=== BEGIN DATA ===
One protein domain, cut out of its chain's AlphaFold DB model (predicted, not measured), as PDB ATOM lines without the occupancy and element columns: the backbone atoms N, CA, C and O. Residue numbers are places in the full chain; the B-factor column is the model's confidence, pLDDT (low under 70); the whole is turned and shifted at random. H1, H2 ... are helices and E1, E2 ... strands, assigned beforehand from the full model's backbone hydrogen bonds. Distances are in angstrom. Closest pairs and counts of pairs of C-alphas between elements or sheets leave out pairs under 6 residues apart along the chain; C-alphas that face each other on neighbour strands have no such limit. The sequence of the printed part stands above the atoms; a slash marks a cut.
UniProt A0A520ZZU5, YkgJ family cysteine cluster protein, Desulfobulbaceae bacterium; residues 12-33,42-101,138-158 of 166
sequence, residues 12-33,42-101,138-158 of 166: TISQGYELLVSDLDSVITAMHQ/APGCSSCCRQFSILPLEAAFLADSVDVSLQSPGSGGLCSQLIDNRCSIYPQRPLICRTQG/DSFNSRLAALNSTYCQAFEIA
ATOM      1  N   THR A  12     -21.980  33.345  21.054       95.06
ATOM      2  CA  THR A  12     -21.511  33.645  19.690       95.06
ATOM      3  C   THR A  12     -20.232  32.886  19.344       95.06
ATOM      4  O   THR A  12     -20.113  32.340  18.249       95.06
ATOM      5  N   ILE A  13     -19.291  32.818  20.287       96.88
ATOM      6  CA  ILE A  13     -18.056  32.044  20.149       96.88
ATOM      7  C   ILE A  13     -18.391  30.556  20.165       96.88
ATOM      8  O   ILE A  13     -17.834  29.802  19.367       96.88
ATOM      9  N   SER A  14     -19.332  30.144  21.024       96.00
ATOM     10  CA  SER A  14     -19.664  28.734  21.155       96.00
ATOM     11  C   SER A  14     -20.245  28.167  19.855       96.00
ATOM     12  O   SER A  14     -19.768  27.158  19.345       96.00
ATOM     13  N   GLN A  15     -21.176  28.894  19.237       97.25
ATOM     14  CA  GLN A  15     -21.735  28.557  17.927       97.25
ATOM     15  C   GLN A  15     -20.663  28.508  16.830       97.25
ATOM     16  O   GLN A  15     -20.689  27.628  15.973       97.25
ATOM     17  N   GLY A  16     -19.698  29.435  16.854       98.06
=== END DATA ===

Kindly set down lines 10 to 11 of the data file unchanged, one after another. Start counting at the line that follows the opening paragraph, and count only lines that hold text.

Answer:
ATOM      8  O   ILE A  13     -17.834  29.802  19.367       96.88
ATOM      9  N   SER A  14     -19.332  30.144  21.024       96.00